Cornish lessons for Argus in visit to Culdrose

Officers from the UK’s aviation training ship/floating medical centre toured Culdrose to get a better understanding of its role – as their ship prepares to deploy with the air station’s personnel embarked.

RFA Argus, which is based just a few miles from the Helston establishment in Falmouth, is gearing up to join new patrol ship HMS Medway in the Caribbean using her flight deck for helicopter operations... and her impressive hospital facilities should there be the need.

Many of the additional crew needed to support the Caribbean mission – and especially support flying operations – will be drawn from 1700 Naval Air Squadron, the unique Culdrose unit which feeds the Fleet with extra men and women as needed.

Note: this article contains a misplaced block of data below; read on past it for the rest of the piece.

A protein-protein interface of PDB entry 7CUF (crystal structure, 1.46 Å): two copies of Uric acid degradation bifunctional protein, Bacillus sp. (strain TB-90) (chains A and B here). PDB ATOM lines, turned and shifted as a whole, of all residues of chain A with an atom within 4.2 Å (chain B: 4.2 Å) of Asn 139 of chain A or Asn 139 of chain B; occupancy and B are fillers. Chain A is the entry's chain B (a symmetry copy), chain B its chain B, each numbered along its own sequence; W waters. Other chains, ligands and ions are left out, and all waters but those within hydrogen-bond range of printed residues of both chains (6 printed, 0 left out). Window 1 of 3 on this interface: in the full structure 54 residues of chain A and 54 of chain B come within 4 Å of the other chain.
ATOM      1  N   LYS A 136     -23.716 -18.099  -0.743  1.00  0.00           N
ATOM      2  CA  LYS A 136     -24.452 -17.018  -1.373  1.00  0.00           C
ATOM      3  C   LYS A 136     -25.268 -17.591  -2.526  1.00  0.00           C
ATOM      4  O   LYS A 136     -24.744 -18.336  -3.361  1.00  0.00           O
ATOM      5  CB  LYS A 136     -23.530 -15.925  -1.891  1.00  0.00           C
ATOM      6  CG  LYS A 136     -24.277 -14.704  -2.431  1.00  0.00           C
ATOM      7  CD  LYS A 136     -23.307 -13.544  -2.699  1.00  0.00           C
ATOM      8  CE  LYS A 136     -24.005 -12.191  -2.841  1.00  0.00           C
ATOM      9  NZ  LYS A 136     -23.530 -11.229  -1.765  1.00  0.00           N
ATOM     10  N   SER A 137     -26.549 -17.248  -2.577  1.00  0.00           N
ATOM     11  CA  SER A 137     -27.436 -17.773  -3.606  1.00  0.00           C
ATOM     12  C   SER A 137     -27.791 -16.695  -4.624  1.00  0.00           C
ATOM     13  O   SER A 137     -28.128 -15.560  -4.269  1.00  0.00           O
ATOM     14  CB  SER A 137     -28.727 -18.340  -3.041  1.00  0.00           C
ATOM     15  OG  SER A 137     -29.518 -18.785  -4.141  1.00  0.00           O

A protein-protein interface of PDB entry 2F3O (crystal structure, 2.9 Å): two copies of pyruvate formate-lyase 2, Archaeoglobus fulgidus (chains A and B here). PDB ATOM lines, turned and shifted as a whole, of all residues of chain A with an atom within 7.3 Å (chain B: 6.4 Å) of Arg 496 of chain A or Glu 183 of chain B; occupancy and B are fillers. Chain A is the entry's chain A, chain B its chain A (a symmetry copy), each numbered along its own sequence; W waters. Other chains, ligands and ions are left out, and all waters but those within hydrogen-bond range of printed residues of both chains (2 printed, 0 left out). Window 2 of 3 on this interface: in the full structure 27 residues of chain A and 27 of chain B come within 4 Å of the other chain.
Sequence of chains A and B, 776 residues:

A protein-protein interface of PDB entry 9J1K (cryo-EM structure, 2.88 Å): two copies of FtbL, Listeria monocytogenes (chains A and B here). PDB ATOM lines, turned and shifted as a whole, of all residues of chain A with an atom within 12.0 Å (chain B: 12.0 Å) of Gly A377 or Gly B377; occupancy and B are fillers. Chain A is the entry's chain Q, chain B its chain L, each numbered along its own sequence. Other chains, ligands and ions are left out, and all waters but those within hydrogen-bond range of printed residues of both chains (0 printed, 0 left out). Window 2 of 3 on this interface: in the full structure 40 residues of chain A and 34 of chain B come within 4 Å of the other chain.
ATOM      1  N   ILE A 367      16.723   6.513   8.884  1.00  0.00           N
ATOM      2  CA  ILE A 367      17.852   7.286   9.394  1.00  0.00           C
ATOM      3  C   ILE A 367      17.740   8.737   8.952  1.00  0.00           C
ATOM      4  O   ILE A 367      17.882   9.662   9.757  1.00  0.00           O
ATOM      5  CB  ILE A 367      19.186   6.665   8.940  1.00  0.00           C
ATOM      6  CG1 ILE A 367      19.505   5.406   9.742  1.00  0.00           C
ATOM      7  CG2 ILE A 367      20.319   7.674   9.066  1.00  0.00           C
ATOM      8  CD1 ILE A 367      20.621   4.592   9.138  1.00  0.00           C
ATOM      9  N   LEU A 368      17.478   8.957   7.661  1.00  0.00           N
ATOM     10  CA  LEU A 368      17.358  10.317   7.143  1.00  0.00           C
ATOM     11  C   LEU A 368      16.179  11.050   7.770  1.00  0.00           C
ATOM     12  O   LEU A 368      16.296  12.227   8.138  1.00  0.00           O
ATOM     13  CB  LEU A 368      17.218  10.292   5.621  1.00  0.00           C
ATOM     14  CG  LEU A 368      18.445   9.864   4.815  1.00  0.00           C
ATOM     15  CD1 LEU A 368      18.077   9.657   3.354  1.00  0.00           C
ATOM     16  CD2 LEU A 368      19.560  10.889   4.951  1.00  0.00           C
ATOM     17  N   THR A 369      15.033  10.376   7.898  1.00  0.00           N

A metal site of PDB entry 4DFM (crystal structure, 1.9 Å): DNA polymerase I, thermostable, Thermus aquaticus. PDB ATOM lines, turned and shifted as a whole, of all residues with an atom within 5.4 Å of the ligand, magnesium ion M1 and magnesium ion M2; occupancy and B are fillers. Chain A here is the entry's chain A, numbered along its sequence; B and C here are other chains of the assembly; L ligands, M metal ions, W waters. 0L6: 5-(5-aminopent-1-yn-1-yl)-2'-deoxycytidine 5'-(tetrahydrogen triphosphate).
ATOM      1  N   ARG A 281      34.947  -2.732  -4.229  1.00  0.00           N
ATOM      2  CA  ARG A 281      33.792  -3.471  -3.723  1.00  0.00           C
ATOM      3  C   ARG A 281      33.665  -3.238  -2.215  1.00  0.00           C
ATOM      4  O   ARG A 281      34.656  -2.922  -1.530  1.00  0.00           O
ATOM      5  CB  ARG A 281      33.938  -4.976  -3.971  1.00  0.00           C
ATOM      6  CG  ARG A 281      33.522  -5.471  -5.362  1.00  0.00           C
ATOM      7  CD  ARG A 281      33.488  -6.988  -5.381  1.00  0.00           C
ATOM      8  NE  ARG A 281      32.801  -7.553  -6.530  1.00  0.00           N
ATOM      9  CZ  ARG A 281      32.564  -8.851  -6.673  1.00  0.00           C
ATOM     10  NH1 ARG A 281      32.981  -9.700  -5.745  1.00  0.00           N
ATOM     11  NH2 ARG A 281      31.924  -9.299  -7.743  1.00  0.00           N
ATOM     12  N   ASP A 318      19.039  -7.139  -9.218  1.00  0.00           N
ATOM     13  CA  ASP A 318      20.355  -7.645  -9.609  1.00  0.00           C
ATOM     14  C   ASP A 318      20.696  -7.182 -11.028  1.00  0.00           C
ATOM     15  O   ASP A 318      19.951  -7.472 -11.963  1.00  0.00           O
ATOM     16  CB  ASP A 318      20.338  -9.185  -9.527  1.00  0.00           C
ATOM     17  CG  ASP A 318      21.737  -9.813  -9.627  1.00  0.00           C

All in all, it was a very informative and enlightening day out and many thanks to all those at Culdrose who gave us such a warm welcome

engineer Cadet Carwyn Davies

And on top of that the air station’s Merlins – especially those of 824 Naval Air Squadron, which provides the Fleet Air Arm with trained and air and ground crew – get their sea legs by conducting deck landings/take-offs, practice winchings and other manoeuvres when they embark on Argus.

So a group of deck and engineer officers from the 39-year-old auxiliary headed down the A394 (and then the A3083) to spend a day learning about all that goes on at Culdrose, from the Merlin Training Facility used by 824 personnel before they join Argus, to the control tower and the Royal Navy’s sole drone squadron, 700X, which is at the forefront of exploiting unmanned technology for use on the front line.

That wasn’t the highlight of the visit, however, which was provided by the wildlife control unit and its birds of prey which are used to keep other feathered fiends at bay and reduce the risk of bird strikes to the Hawk jets of 736 Squadron. The latter’s hangar was the final stop on the lightning tour.